“We live on the windward side of the island, facing the open ocean,” says Lynda. “That’s where all the action is. We often see pods of dolphins feeding just offshore and sea turtles basking right on the surface.

“We’d vacationed on the western side of Mexico for many years. But when we discovered the Caribbean side back in 2002…Wow! The turquoise and green water, fresh sea food, and the friendly islanders here on Isla Mujeres, along with the warm weather, were too much to resist.

“We have a large circle of friends. Some live here full-time and others come for the winter months. Winter is our busiest social time and summer is our wind-down, re-group time.”

The island enjoys a warm tropical climate (low to mid-80s F for most of the year) and a laidback vibe; golf carts are preferred to cars as the main means of transport.

Every winter, the permanent population of around 13,000 is joined by thousands of snowbirds fleeing colder weather up north. At four miles long and less than a half-mile wide, this tiny Caribbean island is connected to the mainland by high-speed ferry service that leaves every 30 minutes during daylight hours.

There is plenty to do on Isla Mujeres. Naturally, water activities top the list as the nearby reef offers amazing opportunities for scuba, fishing, swimming, boating, and snorkeling. There’s even an underwater museum set up by an English sculptor to explore, if the local sea life isn’t enough. And of course, there is the seasonal migration of whale sharks which draws many to view and swim with them.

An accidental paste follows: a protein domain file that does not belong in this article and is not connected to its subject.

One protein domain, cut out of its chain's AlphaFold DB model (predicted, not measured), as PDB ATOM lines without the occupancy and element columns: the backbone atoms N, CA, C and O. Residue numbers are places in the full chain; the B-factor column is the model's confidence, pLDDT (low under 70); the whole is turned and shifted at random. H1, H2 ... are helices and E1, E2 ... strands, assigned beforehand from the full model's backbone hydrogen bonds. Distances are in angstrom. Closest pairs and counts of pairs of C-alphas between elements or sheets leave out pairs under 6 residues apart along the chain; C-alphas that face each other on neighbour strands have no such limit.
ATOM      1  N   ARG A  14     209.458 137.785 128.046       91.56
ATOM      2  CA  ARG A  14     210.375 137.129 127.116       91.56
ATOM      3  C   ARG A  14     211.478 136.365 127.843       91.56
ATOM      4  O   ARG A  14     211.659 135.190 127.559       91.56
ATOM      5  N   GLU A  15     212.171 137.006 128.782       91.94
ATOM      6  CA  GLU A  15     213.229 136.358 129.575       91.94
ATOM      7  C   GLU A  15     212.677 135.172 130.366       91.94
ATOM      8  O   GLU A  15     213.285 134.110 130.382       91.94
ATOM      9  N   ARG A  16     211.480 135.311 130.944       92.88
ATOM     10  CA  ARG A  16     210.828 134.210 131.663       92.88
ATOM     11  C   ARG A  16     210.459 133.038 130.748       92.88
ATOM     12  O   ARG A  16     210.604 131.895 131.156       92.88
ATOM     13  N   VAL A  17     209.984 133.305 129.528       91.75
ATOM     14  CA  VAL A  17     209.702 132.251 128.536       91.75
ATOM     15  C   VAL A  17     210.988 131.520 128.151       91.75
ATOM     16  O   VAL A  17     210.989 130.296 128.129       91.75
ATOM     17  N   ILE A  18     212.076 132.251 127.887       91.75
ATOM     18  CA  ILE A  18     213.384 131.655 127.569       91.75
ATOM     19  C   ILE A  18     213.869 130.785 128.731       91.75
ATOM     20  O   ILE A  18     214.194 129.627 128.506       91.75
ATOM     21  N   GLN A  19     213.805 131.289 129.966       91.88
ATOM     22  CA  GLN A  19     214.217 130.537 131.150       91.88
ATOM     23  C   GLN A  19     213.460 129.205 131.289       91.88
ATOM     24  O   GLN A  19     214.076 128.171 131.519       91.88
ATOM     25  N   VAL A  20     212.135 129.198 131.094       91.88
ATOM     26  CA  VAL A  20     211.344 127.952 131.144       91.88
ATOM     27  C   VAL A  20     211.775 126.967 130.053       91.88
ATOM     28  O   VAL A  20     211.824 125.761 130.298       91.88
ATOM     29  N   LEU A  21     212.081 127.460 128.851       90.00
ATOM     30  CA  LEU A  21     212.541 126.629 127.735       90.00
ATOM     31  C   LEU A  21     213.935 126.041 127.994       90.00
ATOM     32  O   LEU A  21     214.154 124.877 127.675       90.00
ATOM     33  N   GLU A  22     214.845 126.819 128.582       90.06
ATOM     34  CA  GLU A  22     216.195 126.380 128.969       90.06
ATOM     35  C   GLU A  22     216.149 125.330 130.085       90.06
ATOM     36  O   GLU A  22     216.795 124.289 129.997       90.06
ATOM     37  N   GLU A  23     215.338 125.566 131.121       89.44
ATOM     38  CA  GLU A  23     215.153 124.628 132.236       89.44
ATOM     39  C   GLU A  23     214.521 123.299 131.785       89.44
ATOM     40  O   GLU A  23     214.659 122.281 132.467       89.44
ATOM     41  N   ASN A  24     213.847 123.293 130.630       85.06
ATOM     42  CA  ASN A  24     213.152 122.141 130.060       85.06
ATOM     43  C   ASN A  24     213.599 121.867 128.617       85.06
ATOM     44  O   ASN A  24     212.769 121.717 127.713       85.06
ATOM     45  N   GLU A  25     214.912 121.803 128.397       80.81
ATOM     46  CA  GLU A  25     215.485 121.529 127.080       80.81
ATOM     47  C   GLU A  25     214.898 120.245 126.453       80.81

Las Terrenas, Dominican Republic

Most Americans have never heard of the little beach town of Las Terrenas in the Dominican Republic’s northeast, on the Samana Penninsula. That’s understandable–it’s a spot better known among Europeans. But it offers one of the Caribbean’s best-value escapes today.

Here you’ll find 19 miles of public beaches, and palm trees swaying in the breeze. And compared to other Caribbean islands, property in this little corner of the D.R. is a roaring bargain.

French and Italian vacationers have been coming here for decades–vacationing and then coming back to stay. Along with the tang of saltwater in the air and the scent of fresh-cut coconuts, you’ll smell French bread and croissants baking. The Italian influence is strong, too, with rich Italian gelato on offer and strong, Italian-style coffee. There’s steak, sushi, and grilled seafood, too.

Las Terrenas has everything going for it that a Caribbean island escape should. It’s not overdeveloped–there are no mega-resorts here, just boutique hotels. It has great dining, stunning scenery at every point, and a vibrant expat community.